The Search and Rescue Interagency Frequency (SAR-IF)
The Search and Rescue Interagency Frequency (SAR-IF) is a national radio communications channel that Industry Canada has made available in support of on-site search and rescue (SAR) operations. Since Canada's SAR system relies on a diversity of air, marine, and ground resources working together to save lives, the SAR-IF provides a critical communications link between first responders, enhancing operational safety and effectiveness.
The SAR-IF is a Very High Frequency (VHF) simplex radio communications channel located in the land mobile band at 149.080 MHz. The National Working Group on Search and Rescue Radio Communications recommended a channel in this band since the majority of radios used for SAR in Canada already operate in this frequency range. While it will take some time for all SAR providers across Canada to be equipped with the SAR-IF, the move towards acquiring and using this frequency is an important common goal, notably when equipment is being purchased or upgraded.
Operational use of the SAR-IF
The SAR-IF is intended to provide a communications link between front-line responders during interagency SAR operations. For example, if a police force coordinating the search for a group of overdue canoeists requests the assistance other resources - such as a military aircraft, a volunteer ground search team, and a park patrol boat -- all of these responders could establish and maintain direct contact in the search area if they were equipped to use the SAR-IF. Each group, however, would continue to use their own communications systems to coordinate amongst themselves. Radio traffic on the SAR-IF would therefore be limited to front-line operational contact between the different groups.
Use of the SAR-IF for training exercises
As with all aspects of multi-jurisdictional operations, radio communications between agencies need to be tested and rehearsed. The SAR-IF may be used during interagency SAR exercises, but this requires a minimum of 48 hours notification to the appropriate regional or district Industry Canada office. Unless alternate regional arrangements have been made, this notification must be made through the appropriate provincial/territorial Ground Search and Rescue Council of Canada representative. A list of these representatives may be consulted on the National Search and Rescue Secretariat website.
Obtaining a licence for the SAR-IF
SAR agencies or individuals wishing to use the SAR-IF must apply to their Industry Canada District Office for a new radio licence, or amend their existing licence by adding this frequency to their current complement of radio frequency channels. Additional fees are required when this frequency is added to a base station licence; no additional fees are applicable when adding this frequency to existing mobile licences. While this frequency may be used on board vessels and aircraft, agencies doing so must be aware that the authority for this frequency is not included with the standard maritime and aeronautical radio station licenses. Additional land mobile licensing is required.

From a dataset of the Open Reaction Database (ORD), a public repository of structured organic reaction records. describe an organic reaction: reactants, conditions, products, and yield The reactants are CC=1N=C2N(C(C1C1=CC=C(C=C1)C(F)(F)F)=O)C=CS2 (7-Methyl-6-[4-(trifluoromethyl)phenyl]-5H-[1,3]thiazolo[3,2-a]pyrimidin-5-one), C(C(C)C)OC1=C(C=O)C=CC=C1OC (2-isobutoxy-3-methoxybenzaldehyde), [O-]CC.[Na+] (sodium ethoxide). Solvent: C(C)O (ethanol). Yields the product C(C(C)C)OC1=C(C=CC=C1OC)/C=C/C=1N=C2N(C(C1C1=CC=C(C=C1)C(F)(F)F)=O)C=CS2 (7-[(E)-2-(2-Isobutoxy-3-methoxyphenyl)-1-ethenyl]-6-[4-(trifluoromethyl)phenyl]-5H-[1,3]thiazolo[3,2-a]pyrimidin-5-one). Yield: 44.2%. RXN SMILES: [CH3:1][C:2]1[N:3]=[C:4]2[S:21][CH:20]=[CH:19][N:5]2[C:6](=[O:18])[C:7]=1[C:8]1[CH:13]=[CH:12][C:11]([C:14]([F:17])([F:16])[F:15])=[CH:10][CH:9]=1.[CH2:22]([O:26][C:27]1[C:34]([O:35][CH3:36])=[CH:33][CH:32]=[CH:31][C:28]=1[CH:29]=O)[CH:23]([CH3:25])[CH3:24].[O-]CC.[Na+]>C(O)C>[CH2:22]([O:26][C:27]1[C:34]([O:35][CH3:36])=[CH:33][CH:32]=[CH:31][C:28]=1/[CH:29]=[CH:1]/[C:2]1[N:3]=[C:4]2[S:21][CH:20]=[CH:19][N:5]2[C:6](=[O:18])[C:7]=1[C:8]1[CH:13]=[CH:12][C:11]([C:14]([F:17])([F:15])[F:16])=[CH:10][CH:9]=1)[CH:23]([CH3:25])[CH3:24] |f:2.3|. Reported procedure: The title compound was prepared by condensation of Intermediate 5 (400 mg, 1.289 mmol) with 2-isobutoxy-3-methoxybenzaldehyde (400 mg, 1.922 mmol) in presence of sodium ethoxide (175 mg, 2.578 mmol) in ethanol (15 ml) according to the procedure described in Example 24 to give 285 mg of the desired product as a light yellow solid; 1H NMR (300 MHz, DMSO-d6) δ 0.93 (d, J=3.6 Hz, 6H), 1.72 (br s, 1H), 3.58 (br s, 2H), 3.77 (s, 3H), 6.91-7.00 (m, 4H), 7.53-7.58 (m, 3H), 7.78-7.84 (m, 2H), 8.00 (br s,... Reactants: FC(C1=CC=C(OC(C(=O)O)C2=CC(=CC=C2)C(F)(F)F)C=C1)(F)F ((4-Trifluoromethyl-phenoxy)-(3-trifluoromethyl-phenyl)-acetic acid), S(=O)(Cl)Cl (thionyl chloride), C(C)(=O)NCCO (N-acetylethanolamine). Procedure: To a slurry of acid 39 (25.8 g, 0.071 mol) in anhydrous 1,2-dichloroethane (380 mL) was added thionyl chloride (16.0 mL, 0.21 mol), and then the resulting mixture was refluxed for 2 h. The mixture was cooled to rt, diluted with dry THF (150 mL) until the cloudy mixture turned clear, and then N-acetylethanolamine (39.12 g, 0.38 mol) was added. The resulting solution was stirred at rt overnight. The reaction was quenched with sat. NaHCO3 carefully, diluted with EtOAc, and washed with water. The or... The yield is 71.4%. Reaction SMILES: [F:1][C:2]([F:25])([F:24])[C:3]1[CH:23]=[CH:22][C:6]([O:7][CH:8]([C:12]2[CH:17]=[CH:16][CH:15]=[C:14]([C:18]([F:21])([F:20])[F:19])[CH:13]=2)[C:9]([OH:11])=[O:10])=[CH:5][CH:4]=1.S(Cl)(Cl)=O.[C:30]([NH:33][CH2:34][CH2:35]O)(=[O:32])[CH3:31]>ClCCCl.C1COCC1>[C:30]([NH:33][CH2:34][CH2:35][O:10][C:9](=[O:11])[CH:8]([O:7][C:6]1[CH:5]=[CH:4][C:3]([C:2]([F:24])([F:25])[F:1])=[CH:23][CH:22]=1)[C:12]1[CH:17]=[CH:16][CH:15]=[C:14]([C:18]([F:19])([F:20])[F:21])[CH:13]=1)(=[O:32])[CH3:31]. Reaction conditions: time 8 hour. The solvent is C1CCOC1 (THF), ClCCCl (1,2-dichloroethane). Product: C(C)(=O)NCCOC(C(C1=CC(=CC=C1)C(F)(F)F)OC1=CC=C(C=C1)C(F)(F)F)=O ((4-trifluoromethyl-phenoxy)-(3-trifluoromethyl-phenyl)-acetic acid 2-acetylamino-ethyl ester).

Federal, provincial, territorial, and municipal governments as well as
agencies may apply directly to their Industry Canada District Office for
use of the
SAR-IF. Other organizations must first obtain a letter of endorsement
from their respective sponsoring organization, certifying the need for
access to the
For practical reasons, radio frequencies used in the aviation, maritime, and terrestrial environments are allocated in different parts of the radio frequency spectrum to permit efficient day-to-day operations. This separation presents some challenges when SAR responders from these different sectors must work together. Depending upon the nature of the incident, there may be aircraft, vessels, vehicles, and individuals responding from a variety of agencies and organizations who must be able to establish rapidly effective communications.
The National Working Group on Search and Rescue Radio Communications was formed to study these challenges and propose solutions. The Working Group, which included representatives from all major SAR organizations in Canada, submitted a proposal to Industry Canada that identified the creation of a common interagency frequency as a top priority. Industry Canada responded by offering the use of one of the department's own national radio frequencies to the SAR community. The National Search and Rescue Secretariat and the Ground Search and Rescue Council of Canada are now working to communicate the availability and use of this frequency to all SAR providers in Canada.